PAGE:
products or services are introduced
Tracking systems and metrics
Reporting to senior management
Analysis of trends and required action
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The Importance of Metrics
Metrics tell a story
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Show a sudden spike in complaints
Provide feedback on new products and services
Show business unit weaknesses and areas that
need improvement
Show vendor weaknesses
Show themes and patterns
Reveal new sources of information
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Social Media
The Role of Social Media
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The proliferation of social media has taken complaints in a new
direction at a frenetic pace.
The CFPB actively reaches consumers through social media.
Employees use social media and often identify themselves as
an employee of a financial institution.
Customers use social media to talk about experiences they
have had with a financial institution the bank.
Frank Eliason, founder of Comcast Cares and current VP of
social media at Citi, explains why empathy and speed are
critical when responding to customers on Twitter and other
social media sites.
http://www.ragan.com/Main/Video/How_to_handle_customer_c
omplaints_on_social_media__1482.aspx
70% of Companies Ignore Customer Complaints on Twitter.
http://www.convinceandconvert.com/social-mediamonitoring/70-of-companies-ignore-customer-complaints-ontwitter/
Twitter
Yelp
LinkedIn
Facebook
Google+
Blogs
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Focusing on True Risk
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Distinguish between run-of-the mill complaints
and true regulatory issues
Categories – customer satisfaction complaints
versus compliance (substantive) complaints
Determine how to assess the difference
Oversight and training
Run of the Mill
• Bank décor detracts
from architectural
integrity
• Customer Service rep
was rude and nasty
Substantive
• I am disabled and
cannot access your
ATM machines
• I had to call customer
service five times to
speak with someone
knowledgeable
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Social Media – Best Practices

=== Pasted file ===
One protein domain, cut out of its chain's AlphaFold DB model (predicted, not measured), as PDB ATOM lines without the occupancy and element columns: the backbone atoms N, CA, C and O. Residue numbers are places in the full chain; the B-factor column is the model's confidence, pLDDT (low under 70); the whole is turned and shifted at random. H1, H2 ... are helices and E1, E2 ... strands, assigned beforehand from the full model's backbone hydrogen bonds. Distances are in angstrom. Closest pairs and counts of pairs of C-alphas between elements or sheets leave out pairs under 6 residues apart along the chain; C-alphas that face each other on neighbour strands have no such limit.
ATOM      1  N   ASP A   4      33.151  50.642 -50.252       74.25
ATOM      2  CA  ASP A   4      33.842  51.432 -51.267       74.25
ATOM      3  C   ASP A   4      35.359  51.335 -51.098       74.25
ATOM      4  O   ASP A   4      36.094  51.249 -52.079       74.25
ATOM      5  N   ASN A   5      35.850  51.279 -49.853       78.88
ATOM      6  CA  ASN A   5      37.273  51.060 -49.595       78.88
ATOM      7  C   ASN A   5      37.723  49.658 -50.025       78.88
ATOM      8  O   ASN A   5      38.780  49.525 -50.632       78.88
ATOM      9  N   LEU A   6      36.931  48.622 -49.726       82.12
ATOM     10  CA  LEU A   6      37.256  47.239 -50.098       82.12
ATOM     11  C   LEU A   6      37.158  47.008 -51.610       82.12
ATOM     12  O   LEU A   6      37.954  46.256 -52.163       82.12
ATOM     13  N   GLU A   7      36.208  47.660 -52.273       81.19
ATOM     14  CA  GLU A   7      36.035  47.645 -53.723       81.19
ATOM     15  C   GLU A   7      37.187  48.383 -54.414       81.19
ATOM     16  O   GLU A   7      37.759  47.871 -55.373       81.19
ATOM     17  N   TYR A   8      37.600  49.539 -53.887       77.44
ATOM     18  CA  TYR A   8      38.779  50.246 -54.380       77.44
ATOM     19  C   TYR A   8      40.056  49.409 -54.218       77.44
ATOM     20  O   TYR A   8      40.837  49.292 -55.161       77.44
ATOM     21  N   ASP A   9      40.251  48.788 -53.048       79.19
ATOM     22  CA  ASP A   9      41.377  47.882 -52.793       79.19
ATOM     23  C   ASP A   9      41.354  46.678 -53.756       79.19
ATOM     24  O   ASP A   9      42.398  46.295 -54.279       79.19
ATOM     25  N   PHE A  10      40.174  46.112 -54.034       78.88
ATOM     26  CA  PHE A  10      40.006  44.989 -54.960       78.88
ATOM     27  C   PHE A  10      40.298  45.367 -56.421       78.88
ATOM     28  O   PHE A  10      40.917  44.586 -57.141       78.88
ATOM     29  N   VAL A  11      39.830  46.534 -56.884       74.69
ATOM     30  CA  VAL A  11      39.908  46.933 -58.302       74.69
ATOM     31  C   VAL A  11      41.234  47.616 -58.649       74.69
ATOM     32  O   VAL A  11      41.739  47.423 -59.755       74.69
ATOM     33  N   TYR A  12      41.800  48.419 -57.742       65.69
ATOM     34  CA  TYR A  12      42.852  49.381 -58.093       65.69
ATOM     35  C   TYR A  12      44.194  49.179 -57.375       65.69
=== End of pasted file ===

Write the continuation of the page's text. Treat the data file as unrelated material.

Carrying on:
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Nurture long-term customer relationships
Embrace the new skills - empathy and
compassion
Develop a social media strategy
Social Media has shifted the traditional view of
marketing from a sales driven approach to a
people driven approach
Relationship Marketing focuses on customer
engagement and community building
All marketing should support the building of the
highest value on social networks: Trust
Don’t just talk about Banking!
Show your community engagement
Use good content mix
Monitor social media sites & be responsive!
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UDAP to UDAAP
From UDAP to UDAAP
UDAP has been around since 1914
Traditional elements of UDAP:
• Injury must be substantial
• Injury must be unavoidable
• Representation, omission, or practice likely to
mislead
• Considered from perspective of “reasonable
consumer”
• Representation, omission or practice is material
(material = anything that costs money)
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Tip: An act or practice DOES NOT have to
violate any other law in order to be considered
unfair or deceptive.
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From UDAP to UDAAP (continued)
UDAAP and the new “Abusive” Standard
A - is for abusive (and amorphous)
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The financial crisis and mortgage meltdown have called
into question practices in the financial services industry
where legislators have argued that consumers were not
equipped to understand risks or complexities of banking
products. The Dodd-Frank Act established that certain